What I would like to do is move from musings such as this to an integration of the literature and read stuff and then position myself along with a synthesis of the existing evidence base. I am not sure how to proceed with this at this time and I guess I am also aware that I don’t actually want to write academic style work as that won’t be read by many and won’t have the  impact in relation to engaging the reluctant and the sceptical – the ivory towers of academia seem too lofty and removed from the lived experience of most people. However viewing my musings through a theoretical lens might be a way of raising my cultural capital (4) – increasing my sense of self-belief and self-esteem, increasing my motivation and giving me the fuel to propel myself beyond the stuck place I retreat to when troubled by all of this discomfort.

This blog post is a start and a way of writing as a way of knowing (5).



Each day I am beginning to see how important poetry is to me and I am beginning to believe that I might be less apologetic about it and more confident about the good it can bring into people’s lives. I believe that reading and writing poetry can be a force for good and that attuning ourselves to the music, imagery and precision of a good poem can transform our perceptions. Within poetry workshops I believe it is possible to develop creative and generative spaces that enable participants to discover new ways of perceiving their thoughts, feelings and experiences. I am running a workshop next week that I will reflect on and I hope will contribute to my cultural capital – a growing belief in what the last 3 years has been about – finding my way in the world.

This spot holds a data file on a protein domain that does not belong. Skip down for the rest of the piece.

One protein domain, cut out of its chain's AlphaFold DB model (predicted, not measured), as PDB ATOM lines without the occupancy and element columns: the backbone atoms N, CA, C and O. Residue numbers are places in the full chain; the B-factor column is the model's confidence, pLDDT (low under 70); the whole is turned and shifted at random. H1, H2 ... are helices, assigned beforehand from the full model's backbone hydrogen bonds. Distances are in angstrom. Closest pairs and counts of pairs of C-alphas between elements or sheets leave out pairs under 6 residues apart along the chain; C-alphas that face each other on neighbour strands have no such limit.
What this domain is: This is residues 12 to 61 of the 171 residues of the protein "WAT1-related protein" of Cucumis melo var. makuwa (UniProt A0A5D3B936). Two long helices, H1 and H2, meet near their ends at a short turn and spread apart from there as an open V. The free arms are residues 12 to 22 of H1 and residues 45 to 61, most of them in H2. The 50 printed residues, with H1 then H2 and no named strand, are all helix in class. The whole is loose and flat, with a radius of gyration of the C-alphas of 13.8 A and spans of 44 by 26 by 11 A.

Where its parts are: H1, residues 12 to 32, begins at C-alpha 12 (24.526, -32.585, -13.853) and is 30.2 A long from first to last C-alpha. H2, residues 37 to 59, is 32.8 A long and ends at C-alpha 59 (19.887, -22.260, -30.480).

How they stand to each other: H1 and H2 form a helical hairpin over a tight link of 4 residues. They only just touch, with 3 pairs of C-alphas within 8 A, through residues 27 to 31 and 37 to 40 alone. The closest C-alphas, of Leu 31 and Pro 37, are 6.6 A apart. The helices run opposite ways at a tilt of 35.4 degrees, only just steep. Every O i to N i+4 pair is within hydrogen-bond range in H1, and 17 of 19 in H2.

Anyway after a twitter chat that got me annoyed about nursing (again) I resolved to write a poem. Doing this will generate some data for me to look back on when I start writing my book!!

Double Homework

Timelines you just

can’t ignore.


Tweaks and changes,

fossilised thinking.





comment – not comment.

Will it make any difference?


Draw a line under

getting it right,


status ambivalent,

value ambiguous.



Finding a groove

I am beginning to find answers to some very long held questions about the why, what and how about my writing.

There is no doubt that my life changed a lot when I met Julia Darling in 2003 and that poetry and creative writing/arts have taken up spaces in my life that I had not experienced before. The creative journey has been alongside the growing disillusionment and disenchantment with my chosen profession.

All of this has contributed to some tricky times over the last 6 years and making sense of all of the emotions over the last 15 years is a work in progress.